I started off with “Someone is writing a poem” by Adrienne Rich. This one was a bit of a challenge in its complexity, but her language was worth it. We discussed all of the things that writing is not, as well as what it is.
Rich writes the following in her essay:
“I can’t write a poem to manipulate you; it will not succeed. Perhaps you have read such poems and decided you don’t care for poetry; something turned you away. I can’t write a poem from dishonest motives; it will betray its shoddy provenance, like an ill-made tool, a scissors, a drill, it will not serve its purpose, it will come apart in your hands at the point of stress. I can’t write a poem simply from good intentions, wanting to set things right, make it all better; the energy will leak out of it, it will end by meaning less than it says.”
Writing is incredibly personal, yet incredibly social and Rich captures this so well.
Then, we took a brief look at a simple piece from Thought Catalogue. Biakolo’s piece offered tools of repetition. Her statements offered some thoughtful, down to earth insight about why we choose to write.
After spending two days re-embracing the power and beauty of words, my students wrote a 300-word reflection about Why they wrote. They used tools from our mentor pieces (Rich, Biakolo, Salfia, and me) and got “in the feels” about being writers and readers.
I always love the results of this assignment. Some write a sad treatise on how much school has destroyed their love of writing, but many share beautiful stories of how words have changed them. They tell me of mom reading a bed time story, or of their favorite summer memory of writing and doodling for hours. Given, a few are simply appealing to their English teacher audience, but I have to think that most of their words are real. They remember the magic.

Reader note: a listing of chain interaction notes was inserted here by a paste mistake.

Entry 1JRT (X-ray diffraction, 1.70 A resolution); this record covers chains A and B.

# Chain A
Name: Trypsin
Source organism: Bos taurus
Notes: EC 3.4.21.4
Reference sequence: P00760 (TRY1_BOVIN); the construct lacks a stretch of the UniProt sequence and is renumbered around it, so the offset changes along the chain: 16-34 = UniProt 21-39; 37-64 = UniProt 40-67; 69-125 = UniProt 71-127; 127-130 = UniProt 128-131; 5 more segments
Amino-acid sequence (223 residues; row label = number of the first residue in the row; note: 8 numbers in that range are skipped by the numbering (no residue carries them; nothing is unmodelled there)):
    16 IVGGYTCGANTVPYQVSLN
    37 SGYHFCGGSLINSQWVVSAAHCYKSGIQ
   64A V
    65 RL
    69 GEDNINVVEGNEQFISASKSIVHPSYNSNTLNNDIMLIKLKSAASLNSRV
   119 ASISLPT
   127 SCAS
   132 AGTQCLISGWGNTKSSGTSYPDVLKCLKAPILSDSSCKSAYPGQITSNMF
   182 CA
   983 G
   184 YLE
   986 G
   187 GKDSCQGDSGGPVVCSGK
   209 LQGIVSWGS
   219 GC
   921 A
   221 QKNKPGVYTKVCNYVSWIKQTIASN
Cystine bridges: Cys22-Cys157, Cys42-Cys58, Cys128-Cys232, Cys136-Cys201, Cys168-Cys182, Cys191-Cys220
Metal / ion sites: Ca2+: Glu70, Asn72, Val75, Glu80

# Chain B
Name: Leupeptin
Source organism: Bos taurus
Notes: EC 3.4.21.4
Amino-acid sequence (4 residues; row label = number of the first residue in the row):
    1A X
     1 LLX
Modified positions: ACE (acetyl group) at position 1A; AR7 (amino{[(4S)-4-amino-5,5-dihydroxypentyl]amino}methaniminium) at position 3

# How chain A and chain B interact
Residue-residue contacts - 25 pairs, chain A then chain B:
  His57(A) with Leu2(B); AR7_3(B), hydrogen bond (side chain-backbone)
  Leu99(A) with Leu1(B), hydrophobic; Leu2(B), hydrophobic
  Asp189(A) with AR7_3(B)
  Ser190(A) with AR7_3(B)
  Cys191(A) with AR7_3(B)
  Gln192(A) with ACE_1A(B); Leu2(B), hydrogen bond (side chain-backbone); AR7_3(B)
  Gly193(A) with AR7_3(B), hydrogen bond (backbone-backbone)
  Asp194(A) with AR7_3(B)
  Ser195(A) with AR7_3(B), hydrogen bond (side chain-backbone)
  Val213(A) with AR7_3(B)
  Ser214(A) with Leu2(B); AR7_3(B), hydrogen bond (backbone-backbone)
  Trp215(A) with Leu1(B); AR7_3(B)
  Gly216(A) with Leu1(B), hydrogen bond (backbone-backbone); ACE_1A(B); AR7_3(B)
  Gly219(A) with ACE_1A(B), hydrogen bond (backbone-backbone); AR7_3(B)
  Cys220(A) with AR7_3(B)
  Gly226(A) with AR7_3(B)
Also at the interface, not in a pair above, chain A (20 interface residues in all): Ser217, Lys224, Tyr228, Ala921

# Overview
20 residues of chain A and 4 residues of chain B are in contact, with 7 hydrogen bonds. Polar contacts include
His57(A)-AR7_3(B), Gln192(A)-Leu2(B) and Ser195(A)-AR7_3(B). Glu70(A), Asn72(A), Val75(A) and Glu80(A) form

Jailyn W finished her essay with these sentences:
“See, I don’t write for others, no I write for myself, but I sure do hope that along the way: someone cries the same tear that I wrote, someone laughs the same laugh that sparked my paragraph, someone looks out for the same monster that made me write page 37 in my journal, and most importantly, I hope that someone along the way writes for the same reason that I write”.
Maybe writing is still magic after all.
WVCTE is wondering, what do you to rekindle love of writing? What are you doing for the National Day on writing? Reach out to us on Facebook or on twitter @wvcte.
Jeni Gearhart is a member of the WVCTE Executive committee and has been teaching at Hedgesville High School in Berkeley County for the past 7 years. She is a graduate of Grove City College in Western Pennsylvania. Though not a WV native, she loves to call this place her home, especially since recently becoming a first-time homeowner. Currently she teaches AP English Language and 10th grade Honors. Jeni loves books and coffee and exploring new places. If given a million dollars, it would probably be spent buying more books, or perhaps a pet unicorn.